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Friday, February 4, 2011

Calamondin: A Little Known Treasure

calamondin kalamansi 2

Calamondin or Kalamansi is a small citrus fruit that is about the size of a quarter, give or take a bit. The trees are bush-like and normally produce quite a bit of their sour fruits during the cool season. It is this attractive appearance bursting forth with bright orange color that has earned the Calamondin tree the reputation of an ornamental plant in parts of the U.S., like California & Florida, where it grows well and thrives.

In fact, I've lived around Calamondin trees for about six years now, yet I've never noticed a neighbor or someone walking about the neighborhood stop and pick some to bring home and enjoy. This is a bit of a culinary shame for so many reasons from delicious marmalade to citrus flavored simple syrup. The biggest, simplest, and most obvious reason though is that calamondins can replace lemons & limes with ease in mixed drinks and hot or iced teas. A wonderful aspect of Calamondin this is, as the prices of both conventional and organic lemons & limes are high and not expected to drop any time soon.

Picking: If you live near calamondins, know that they will rip open if you simply grab the fruit and pull. Be sure to grab the stem and pull away from the main branch or use scissors to cut the fruit neatly away. Also, if the tree is not yours, be sure to ask your neighbors if you can pick them while also ascertaining information about things like chemical lawn treatments and such. I, personally, will only pick fruit from yards where no treatments of the sort are done. Lastly, be sure to pick ripe fruit. Citrus does not ripen off of the tree.

1 Part Rum or Vodka
2 Parts Mixer (Ex. Tonic, Soda Water, Juice, Etc.)

*The Calamondin/Kalamansi is indigenous to The Philippines and other parts of Asia. In addition to California and Florida, the trees also grow in Texas, Mississippi, and Hawaii!

Wednesday, January 26, 2011

How To Grow Radish

how to grow radish

Radish, often called the 'workhorse' of the garden, is practically a must for almost any front or backyard garden. Beside being edible and extremely healthful, they improve the flavor of cucumber and squash family plants while deterring pests like squash borers, cucumber beetles, and rust flies. Radishes also love being planted next to Nasturtiums, an edible and beautiful flower that is believed to deter root knot nematode to some extent.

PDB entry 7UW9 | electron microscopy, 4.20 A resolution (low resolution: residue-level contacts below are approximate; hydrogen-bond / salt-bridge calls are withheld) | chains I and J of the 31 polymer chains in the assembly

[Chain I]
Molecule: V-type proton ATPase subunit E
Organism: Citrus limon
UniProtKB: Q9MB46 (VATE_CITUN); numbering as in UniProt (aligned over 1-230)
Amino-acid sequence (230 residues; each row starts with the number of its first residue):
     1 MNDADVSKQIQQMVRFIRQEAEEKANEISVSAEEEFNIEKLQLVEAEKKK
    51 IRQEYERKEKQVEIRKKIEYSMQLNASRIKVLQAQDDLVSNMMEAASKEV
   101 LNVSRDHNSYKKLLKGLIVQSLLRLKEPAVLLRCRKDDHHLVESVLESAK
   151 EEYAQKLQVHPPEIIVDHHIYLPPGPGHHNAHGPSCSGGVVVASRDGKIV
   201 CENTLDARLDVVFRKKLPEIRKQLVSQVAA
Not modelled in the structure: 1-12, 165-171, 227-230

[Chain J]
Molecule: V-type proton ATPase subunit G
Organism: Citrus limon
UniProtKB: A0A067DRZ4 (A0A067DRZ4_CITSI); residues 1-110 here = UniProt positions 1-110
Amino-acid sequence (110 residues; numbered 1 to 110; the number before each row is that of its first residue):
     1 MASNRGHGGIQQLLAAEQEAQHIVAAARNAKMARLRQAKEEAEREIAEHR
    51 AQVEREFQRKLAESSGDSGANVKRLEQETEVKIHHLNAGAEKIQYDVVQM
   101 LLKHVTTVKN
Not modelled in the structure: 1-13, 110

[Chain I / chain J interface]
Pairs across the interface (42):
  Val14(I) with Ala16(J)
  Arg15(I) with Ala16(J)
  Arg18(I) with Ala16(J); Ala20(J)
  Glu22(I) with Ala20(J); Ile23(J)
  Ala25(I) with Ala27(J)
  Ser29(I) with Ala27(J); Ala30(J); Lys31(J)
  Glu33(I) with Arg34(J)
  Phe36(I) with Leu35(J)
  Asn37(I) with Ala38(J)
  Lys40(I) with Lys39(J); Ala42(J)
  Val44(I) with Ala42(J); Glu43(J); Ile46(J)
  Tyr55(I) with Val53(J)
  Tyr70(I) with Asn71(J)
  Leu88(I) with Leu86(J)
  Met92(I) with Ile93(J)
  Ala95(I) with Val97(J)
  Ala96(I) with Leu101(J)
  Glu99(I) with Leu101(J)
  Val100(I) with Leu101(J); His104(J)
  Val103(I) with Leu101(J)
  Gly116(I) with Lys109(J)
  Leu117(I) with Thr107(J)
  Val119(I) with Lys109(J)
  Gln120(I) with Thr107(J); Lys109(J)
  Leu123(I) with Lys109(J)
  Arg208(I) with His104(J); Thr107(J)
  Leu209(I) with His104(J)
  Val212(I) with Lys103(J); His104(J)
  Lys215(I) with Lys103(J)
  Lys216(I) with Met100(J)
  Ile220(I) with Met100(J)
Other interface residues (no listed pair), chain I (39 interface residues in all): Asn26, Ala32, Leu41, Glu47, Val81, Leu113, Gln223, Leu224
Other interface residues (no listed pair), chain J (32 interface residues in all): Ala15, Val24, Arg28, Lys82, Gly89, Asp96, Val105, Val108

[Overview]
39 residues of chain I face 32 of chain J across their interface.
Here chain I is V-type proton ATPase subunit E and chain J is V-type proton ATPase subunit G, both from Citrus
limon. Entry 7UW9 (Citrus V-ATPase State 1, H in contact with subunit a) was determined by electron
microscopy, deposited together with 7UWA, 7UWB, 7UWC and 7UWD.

Radishes prefer cool weather, so be sure to sow each seed about 1/2 inch deep into well worked, loose soil at the very beginning of spring and at the end of summer. Bulbs will not form if the soil is not worked properly, nor will they form if the radishes are not at least 2 inches apart from each other. And do not be afraid to form rows or just plant them about your garden in a carefree manner near cucumbers, squash, melons, peas, and spinach. Do keep them away from cauliflower and other cabbage family plants though, as they are not radish fans.

Here are some important notes about growing most radish varieties:
*Bulbs will not form in temps above 80 degrees.
*Bulbs will not form in soil that has not been well worked/tilled.
*Bulbs will not form in over fertilized, high nitrogen soil.
*Organic Neem is an excellent spray to protect edible radish greens.
*Harvest is an art-pull radish when round & smooth before cracking occurs.
*If your cool season is long, plant radishes weekly so that you have them often.

Gastronomically speaking, radishes are excellent tossed through salads or made into a vinegary cucumber and radish salad, as was done with the photographed radishes. Oh, and remember that the greens are edible and make excellent pesto when mixed with fresh basil!

*Radish pictured is an organic, fast maturing Cherry Belle radish.

Monday, July 26, 2010


La Kitchen, pronounced "La Keetchen with a French 'i', is a place where I and my family of gardeners, chefs, restaurant professionals, attorneys, and older folks who know quite a bit about 'stuff' share our collective knowledge about all things culinary, garden, health, nutrition, and just life in general. Hence our subject list is pretty much never ending!

We hope you enjoy perusing our pages. If you are passionate about a topic or have something to add, please do comment in the section below the posts. Questions and inquiries should be sent to pureamericana@gmail.com.

Yours Truly,